Minutes of War Cabinet Meeting No. 245, Minute No. 18, 4 October 1917

With reference to War Cabinet 227, Minute 2, the Secretary of State for Foreign Affairs stated that the German Government were making great efforts to capture the sympathy of the Zionist Movement. This Movement, though opposed by a number of wealthy Jews in this country, had behind it the support of a majority of Jews, at all events in Russia and America, and possibly in other countries. He saw nothing inconsistent between the establishment of a Jewish national focus in Palestine and the complete assimilation and absorption of Jews into the nationality of other countries. Just as English emigrants to the United States became, either in the first or subsequent generations, American nationals, so, in future, should a Jewish citizenship be established in Palestine, would Jews become either Englishmen, Americans, Germans, or Palestinians. What was at the back of the Zionist Movement was the intense national consciousness held by certain members of the Jewish race. They regarded themselves as one of the great historic races of the world, whose original home was Palestine, and these Jews had a passionate longing to regain once more this ancient national home, Other Jews had become absorbed into the nations among whom they and their forefathers had dwelt for many generations. Mr. Balfour then read a very sympathetic declaration by the French Government which had been conveyed to the Zionists, and he stated that he knew that President Wilson was extremely favourable to the Movement.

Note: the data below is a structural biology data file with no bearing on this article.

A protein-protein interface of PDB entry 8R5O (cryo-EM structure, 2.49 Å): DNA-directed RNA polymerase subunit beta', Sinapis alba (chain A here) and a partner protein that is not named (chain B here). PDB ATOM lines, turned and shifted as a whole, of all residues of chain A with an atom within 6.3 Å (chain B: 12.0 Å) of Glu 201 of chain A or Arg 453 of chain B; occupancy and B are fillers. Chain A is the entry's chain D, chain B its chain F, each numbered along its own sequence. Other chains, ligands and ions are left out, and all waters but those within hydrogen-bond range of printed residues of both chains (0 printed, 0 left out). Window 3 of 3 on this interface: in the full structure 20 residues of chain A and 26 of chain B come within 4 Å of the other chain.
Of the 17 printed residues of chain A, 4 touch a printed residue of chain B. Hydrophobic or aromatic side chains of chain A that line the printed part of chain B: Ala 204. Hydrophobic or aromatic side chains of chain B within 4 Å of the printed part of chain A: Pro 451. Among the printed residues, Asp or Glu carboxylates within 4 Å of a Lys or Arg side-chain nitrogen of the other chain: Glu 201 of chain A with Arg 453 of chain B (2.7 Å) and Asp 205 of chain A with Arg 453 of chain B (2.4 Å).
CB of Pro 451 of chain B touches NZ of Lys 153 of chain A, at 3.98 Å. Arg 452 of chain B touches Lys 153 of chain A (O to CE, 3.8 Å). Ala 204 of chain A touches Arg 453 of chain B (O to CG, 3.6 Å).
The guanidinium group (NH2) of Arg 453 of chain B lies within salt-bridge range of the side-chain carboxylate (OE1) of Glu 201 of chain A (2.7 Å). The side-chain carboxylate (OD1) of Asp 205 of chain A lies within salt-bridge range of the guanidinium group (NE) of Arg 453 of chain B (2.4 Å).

Attention was drawn to the contradictory telegrams received from Colonel House and Justice Brandeis.

The Secretary was instructed to take the necessary action.

The War Cabinet further decided that the opinions received upon this draft declaration should be collated and submitted to them for decision.

Minutes of War Cabinet Meeting No. 259, Minute No. 12, 25 October 1917

With reference to War Cabinet 245, Minute 18, the Secretary mentioned that he was being pressed by the Foreign Office to bring forward the question of Zionism, an early settlement of which was regarded as of great importance.